By Roger Ruthhart
As part of Illinois’ Bicentennial Celebration, the executive board of the Illinois Associated Press Media Editors has agreed to induct seven pioneers of Illinois journalism into the Lincoln League of Journalists.
The Lincoln League of Journalists was created in 2000 to honor men and women who have provided exemplary service to other journalists and to daily newspapers published in Illinois. It has 15 other members.
These journalists were inducted on Thursday, June 7, 2018.
The first newspaper published in Illinois was the Illinois Herald, a single sheet first published in 1814 in Kaskaskia by Matthew Duncan. Kaskaskia was an important river town during the area’s French colonial period and later was the territorial capital.
Matthew Duncan won the job of printing the newspaper through his friend Ninian Edwards, Illinois’ territorial governor. It was the only paper in Illinois until it became a state in 1818 and the law was changed to allow three state newspapers to publish public notices. Then Illinois Emigrant in Shawneetown and Spectator in Edwardsville were begun, but Duncan and the Illinois Herald have the honor of being the first.
John Withnal Bailey
John Withnal Bailey, 35, owner of the Bureau County Republican, was the first to suggest a statewide professional press organization founded in 1865. In the waning days of the Civil War, he convinced fellow journalists to united and more than half the editors and publishers in the state formed the Illinois Press Association.
Bailey started his career as an apprentice in a job office in Cincinnati where he was born, then began reporting for newspapers in Ohio, followed by a stint as a Washington, D.C., correspondent.
Illness kept him from serving in the Civil War, but Bailey aided southern fugitives through the Ohio Underground Railroad that helped former slaves escape to freedom. His illness forced him to move west on his doctor’s orders so Bailey settle in Illinois. In 1863 he bought the Bureau County Republican and was one of the youngest publishers in the state. He ran the paper for 40 years. He died in 1903 and his son and later his grandson took over the paper.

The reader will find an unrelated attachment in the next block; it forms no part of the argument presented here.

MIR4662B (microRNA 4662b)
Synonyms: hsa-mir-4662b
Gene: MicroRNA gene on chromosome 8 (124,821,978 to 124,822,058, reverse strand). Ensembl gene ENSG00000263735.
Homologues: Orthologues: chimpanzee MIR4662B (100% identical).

When he gave a speech at the 25th anniversary of the IPA he said the principles of its founding were “protection from libel suits … protection of the people against secret confiscation of their property, and the better protection and the exchequers (funds) of the much abused and poorly paid editors.”
He said journalism’s mission was “second only in importance to that of the Christian church.”
Elijah Lovejoy attended Waterville College (now Colby College) in his home state of Maine and while still an undergraduate served as headmaster of Colby’s associated high school, the Latin School (later Coburn Classical Institute). He traveled west in 1827 and settled in St. Louis where he worked as an editor of the St. Louis Observer and ran a school.
Five years later, he studied at the Princeton Theological Seminary in New Jersey and became an ordained Presbyterian preacher. Returning to St. Louis, he set up a church and resumed work as editor of the Observer. His editorials criticized slavery and other church denominations.
The anti-slavery publisher moved to Illinois in 1836 after pro-slavery advocates destroyed his press. Illinois was technically a free state, but had many slavery supporters, especially in the south. He renamed his newspaper the Alton Observer. But there mobs destroyed his press three more times. In 1837 they finished the job for good, shooting and killing Mr. Lovejoy, setting his building on fire, and throwing his press in the river, ending his years of battle for freedom of the press and abolition of slavery.
Robert Sengstacke Abbott
Robert Sengstacke Abbott was born in 1870 on St. Simons Island, Georgia, to former slaves, attended Hampton Institute in Virginia and graduated from Kent Law School (now Chicago-Kent College of Law) in 1899.